A mutation known Alexandria's Genesis turns people into 'perfect human beings' who exhibit purple eyes six months after birth.
Rumors about the existence of a rare genetic mutation known as Alexandria’s Genesis have been circulating in Internet circles since at least as far back as 2005. The most common form of this rumor states Alexandria’s Genesis is a mutation that turns people into “perfect human beings,” a condition apparently marked by purple eyes, extremely fair skin (that does not get sunburned), dark brown scalp hair (but no body hair), the lack of a menstrual cycle (which does not affect the ability to bear children), strong immune systems, well-proportioned bodies that never gain weight (but extrude “very little waste”), the uncanny ability to always look five to ten years younger than one’s true age, and a lifespan of about 150 years:
There’s a picture that pops up on my Twitter every once in a while that explains a mutation supposedly known as “Alexandria’s Genesis.” Supposedly what that is is 6 months after whoever has the mutation is born, their eyes turn purple. They also do not grow any type of body hair.
Despite some of the contradictory characteristics attributed to these “perfect human beings,” many people have asserted the Alexandria’s Genesis mutation is indeed real:
Alexandria’s Genesis is a genetic mutation that unlike so many others produces a very good effect for the human being involved. The characteristics of those born with the mutation make them the perfect human beings, with little or no biological disturbances.
The first recorded case of Alexandria’s genesis was a woman named Alexandria Augustine in 1329 London. Her parents, upon realizing her most distinct feature, the purple eyes, decide that she must be possessed and take her to a priest, to have her exorcised. Luckily, the priest had heard of the mutation before and told the parents that nothing was wrong with their daughter. According to legend, after a flash of light over Egypt some odd thousand years ago, the people with purple eyes and very fair skin had appeared only to disappear north and were lost till Alexandria showed up.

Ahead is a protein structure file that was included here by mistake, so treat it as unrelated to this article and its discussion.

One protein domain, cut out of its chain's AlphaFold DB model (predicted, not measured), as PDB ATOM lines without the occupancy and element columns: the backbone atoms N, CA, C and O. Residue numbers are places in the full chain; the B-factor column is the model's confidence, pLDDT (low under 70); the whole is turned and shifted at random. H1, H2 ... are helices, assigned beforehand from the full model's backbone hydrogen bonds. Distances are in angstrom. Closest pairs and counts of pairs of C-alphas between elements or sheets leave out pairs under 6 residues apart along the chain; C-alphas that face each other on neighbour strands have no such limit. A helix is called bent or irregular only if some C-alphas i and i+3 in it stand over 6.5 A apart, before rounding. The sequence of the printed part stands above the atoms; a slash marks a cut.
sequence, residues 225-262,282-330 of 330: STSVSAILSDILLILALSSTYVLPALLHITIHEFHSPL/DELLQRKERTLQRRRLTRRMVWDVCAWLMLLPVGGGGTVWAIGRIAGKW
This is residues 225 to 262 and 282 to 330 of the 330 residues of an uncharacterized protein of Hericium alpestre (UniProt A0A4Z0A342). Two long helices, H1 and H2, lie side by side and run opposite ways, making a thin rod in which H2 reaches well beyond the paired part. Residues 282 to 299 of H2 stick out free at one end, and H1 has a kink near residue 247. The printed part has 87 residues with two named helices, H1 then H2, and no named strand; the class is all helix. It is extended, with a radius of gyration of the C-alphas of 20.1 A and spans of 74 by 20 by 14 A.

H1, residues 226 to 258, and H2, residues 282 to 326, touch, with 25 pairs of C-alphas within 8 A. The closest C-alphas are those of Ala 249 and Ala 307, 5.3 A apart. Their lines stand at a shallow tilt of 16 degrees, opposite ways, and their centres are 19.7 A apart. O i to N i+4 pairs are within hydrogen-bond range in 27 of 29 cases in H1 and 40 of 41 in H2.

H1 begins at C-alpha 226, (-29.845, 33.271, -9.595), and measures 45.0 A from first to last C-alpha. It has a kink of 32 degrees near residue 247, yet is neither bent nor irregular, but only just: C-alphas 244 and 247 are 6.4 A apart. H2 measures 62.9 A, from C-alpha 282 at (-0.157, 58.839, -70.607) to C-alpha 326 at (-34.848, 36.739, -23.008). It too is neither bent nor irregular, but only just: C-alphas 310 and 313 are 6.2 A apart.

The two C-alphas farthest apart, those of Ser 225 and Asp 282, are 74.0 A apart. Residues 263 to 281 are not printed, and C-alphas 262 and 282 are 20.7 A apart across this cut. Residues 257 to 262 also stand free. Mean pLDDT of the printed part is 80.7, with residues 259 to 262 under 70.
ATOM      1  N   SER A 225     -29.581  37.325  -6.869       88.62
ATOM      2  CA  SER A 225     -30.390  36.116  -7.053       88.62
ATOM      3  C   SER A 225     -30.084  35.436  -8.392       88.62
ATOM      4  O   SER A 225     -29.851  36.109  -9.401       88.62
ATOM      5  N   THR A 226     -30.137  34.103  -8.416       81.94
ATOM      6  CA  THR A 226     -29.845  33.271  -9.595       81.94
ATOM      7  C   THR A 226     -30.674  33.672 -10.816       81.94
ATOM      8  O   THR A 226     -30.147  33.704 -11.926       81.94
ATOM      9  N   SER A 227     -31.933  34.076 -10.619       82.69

The first recorded case of Alexandria’s Genesis did not occur in London in 1329; instead, it was noted in a piece of Daria fanfiction written by Cameron Aubernon in 1998. While the original web site that hosted this fantastical piece of fiction no longer exists, it has been archived by Outpost Daria Reborn, and the original author has also written about the mythical origins of this mutation on Tumblr:
Nearly 15 years ago (circa 1998), I was a huge fan of Daria, MTV’s favorite high school cynic. I had also discovered fanfiction then, and when I found some related to my favorite show, I wanted to leave my mark. I just didn’t know my mark would be the size of a logic-bomb crater.
On the night of 15 December 2011, something I created under a male pseudonym when I was 19 turned up on my Tumblr dashboard. Something that I made up as a silly backstory for my two Daria-based Mary Sues (fan fiction characters who are “perfect” in every manner possible… and then some). Something that, in turn, was my projection of my personal gender identity and body image issues that I was starting to confront in my 20s.
This something, in the 15 years since I first wrote it, had taken a life of its own. This something was Alexandria’s Genesis, a fictional posthuman/alien genetic mutation I created in order to make my Mary Sues more… special.
The short version: Alexandria’s Genesis is not, was not, and will never be a real thing; it was a silly little back story for someone’s entertaining first draft.
While it’s clear Alexandria’s Genesis (AG) originated as an element of fanfiction and is not a real medical condition, it is less clear how this bit of fiction made the transition from a silly story to a “serious” rumor. The earliest we’ve traced that transition is a 2005 post on the Above Top Secret forum in which someone claimed to know a girl with purple eyes who had been diagnosed with AG.
A Word to Our Loyal Readers
Support Snopes and make a difference for readers everywhere.
- David Mikkelson
- Doreen Marchionni
- David Emery
- Bond Huberman
- Jordan Liles
- Alex Kasprak
- Dan Evon
- Dan MacGuill
- Bethania Palma
- Liz Donaldson
- Vinny Green
- Ryan Miller
- Chris Reilly
- Chad Ort
- Elyssa Young
Most Snopes assignments begin when readers ask us, “Is this true?” Those tips launch our fact-checkers on sprints across a vast range of political, scientific, legal, historical, and visual information. We investigate as thoroughly and quickly as possible and relay what we learn. Then another question arrives, and the race starts again.
We do this work every day at no cost to you, but it is far from free to produce, and we cannot afford to slow down. To ensure Snopes endures — and grows to serve more readers — we need a different kind of tip: We need your financial support.
Support Snopes so we continue to pursue the facts — for you and anyone searching for answers.